DETROIT -- Poke around under the all-new 2013 Cadillac ATS luxury sports sedan and you're bound to find a few holes. That's a good thing.
"We had a mantra: 'Every gram, by every engineer, every day,'" said chief engineer David Masch, who led the General Motors team that developed Cadillac's BMW 3-series fighter unveiled today. "We approached development by counting all the grams in the ATS. We minimized them where we could and put them to the best use where they were needed."
Masch's team spent five years building the rear-drive ATS from the ground up, including two years benchmarking the 3-series, the Audi A4, the Mercedes-Benz C-class and the Lexus IS. Their research confirmed, in part, what they already knew: The Cadillac CTS is a competitive sports sedan in its own right, but the car is too large compared with its trimmer competitors in the global marketplace. Thousands of weight-saving decisions later, the resulting ATS checks in at less than 3,400 pounds, about 500 pounds lighter and 8 inches shorter overall than the CTS.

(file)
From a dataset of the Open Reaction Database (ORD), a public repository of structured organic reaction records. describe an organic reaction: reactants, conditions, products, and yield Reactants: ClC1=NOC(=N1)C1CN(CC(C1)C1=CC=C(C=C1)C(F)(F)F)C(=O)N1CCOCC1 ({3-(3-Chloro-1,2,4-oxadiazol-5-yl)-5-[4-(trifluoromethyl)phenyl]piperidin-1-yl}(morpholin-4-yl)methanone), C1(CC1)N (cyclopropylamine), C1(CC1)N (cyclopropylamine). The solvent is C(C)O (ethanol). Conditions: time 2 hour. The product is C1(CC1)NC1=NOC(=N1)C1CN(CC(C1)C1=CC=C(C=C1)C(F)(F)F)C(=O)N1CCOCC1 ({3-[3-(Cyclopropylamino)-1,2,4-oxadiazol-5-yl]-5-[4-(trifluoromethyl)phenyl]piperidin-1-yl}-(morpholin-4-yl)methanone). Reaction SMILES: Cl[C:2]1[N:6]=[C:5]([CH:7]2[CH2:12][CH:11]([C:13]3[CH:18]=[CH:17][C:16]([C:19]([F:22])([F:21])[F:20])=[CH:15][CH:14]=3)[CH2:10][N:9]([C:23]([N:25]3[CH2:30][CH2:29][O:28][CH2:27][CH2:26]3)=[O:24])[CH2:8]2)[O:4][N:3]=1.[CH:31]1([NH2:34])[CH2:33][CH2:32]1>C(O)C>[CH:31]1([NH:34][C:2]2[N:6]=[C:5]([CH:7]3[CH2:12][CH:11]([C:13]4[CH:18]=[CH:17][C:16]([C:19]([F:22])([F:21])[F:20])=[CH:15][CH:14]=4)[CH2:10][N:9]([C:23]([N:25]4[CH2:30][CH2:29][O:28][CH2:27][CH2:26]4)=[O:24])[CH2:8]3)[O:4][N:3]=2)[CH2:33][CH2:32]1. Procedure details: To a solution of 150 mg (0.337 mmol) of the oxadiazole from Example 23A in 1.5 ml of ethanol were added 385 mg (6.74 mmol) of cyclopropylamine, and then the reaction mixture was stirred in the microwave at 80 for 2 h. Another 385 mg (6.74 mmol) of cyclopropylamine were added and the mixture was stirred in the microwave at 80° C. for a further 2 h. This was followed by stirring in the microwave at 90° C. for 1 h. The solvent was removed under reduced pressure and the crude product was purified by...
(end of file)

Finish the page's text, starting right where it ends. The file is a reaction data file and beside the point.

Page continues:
"In this segment, performance is the No. 1 attribute that people are looking for," said Masch. "It's all about ride and handling and making the car fun to drive."
Besides weight savings, performance was paramount in decisions such as installing undercarriage panels to manage airflow, trunk-mounting the battery to help reach a 50/50 weight distribution and locating the variable-effort steering gear forward of the wheels for optimum steering feel and response in aggressive driving maneuvers.
Engineers track-tested six different suspensions before settling on Cadillac's first five-link independent rear setup, said Robert Kotarak, vehicle-performance manager.
Power comes from a choice of engines: a 318-hp, 267-lb-ft, 3.6-liter V6 and two four-cylinders, one a turbocharged 270-hp, 260-lb-ft 2.0-liter and the other a naturally aspirated 200-hp, 188-lb-ft 2.5-liter. Manual and automatic six-speed transmissions are offered, and all-wheel drive is optional.
The car goes on sale this summer.